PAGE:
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Title: Divine perfection and human potentiality : trinitarian anthropology in Hilary of Poitiers' De Trinitate
Author: Mercer, Jarred A.
ISNI:       0000 0004 5354 3404
Awarding Body: University of Oxford
Current Institution: University of Oxford
Date of Award: 2015
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No figure of fourth-century Christianity seems to be at once so well known and so clouded in mystery as Hilary of Poitiers. His work as an historian provides invaluable knowledge of the mid-fourth century, and he was praised as a theologian throughout late antiquity. Today, however, discussions of his theology are founded upon less solid ground. This is largely due to methodological issues. Modern scholarship has often read Hilary through anachronistic historical and theological categories which have rendered his thought incomprehensible. Recent scholars have sought to overcome this and to reexamine Hilary within his own historical, polemical, and theological context. Much remains to be said, however, in regard to Hilary's actual theological contribution within these contextual parameters. This thesis contends that in all of Hilary's polemical and constructive argumentation in De Trinitate, which is essentially trinitarian, he is inherently and necessarily developing an anthropology. In all he says about the divine, he is saying as much about what it means to be human. This thesis therefore seeks to reenvision Hilary's overall theological project in terms of the continual, and for him necessary, anthropological corollary of trinitarian theology-to reframe it in terms of a 'trinitarian anthropology'. My contention is that the coherence of Hilary's thought depends upon his understanding of divine-human relations. I will demonstrate this through following Hilary's main lines of trinitarian argument, out of which flows his anthropological vision. These main lines of argument, namely, divine generation, divine infinity, divine unity, the divine image, and divine humanity, each unfold into a progressive picture of humanity from potentiality to perfection. This not only provides a new paradigm for understanding Hilary's own thought, but invites us to reexamine our approach to fourth-century theology entirely, as it disavows any reading of the trinitarian controversies in conceptual abstraction. Further, theological and religious anthropology are widely discussed in contemporary scholarship, and Hilary's profound exploration of divine-human relations, and what it means to be a human being as a result, has much to offer both historical and contemporary concerns.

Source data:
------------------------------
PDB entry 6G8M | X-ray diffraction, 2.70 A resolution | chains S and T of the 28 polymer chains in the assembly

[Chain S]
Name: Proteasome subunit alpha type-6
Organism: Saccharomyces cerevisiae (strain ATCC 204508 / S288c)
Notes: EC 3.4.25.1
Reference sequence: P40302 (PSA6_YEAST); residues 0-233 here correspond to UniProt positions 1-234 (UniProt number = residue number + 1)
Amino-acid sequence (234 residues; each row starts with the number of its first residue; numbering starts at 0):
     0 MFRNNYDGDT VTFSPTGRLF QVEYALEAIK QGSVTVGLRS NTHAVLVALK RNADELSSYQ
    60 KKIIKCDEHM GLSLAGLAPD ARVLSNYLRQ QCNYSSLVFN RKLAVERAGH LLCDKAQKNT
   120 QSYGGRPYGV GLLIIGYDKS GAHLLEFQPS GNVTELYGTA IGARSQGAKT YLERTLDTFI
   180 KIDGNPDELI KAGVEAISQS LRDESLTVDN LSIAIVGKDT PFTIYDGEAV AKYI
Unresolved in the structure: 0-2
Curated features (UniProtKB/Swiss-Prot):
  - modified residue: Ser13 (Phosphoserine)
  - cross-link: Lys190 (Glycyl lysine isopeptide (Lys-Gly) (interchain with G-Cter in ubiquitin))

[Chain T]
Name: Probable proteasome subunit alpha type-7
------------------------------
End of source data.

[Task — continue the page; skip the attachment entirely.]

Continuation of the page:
Supervisor: Edwards, Mark J. Sponsor: Not available
Qualification Name: Thesis (Ph.D.) Qualification Level: Doctoral
EThOS ID:  DOI: Not available
Keywords: Late antiquity and the Middle Ages ; Intellectual History ; Theology and Religion ; Church history ; Hilary of Poitiers ; early Christianity ; history of Christianity ; patristics ; theology ; theological anthropology ; trinity ; fourth century ; trinitarian theology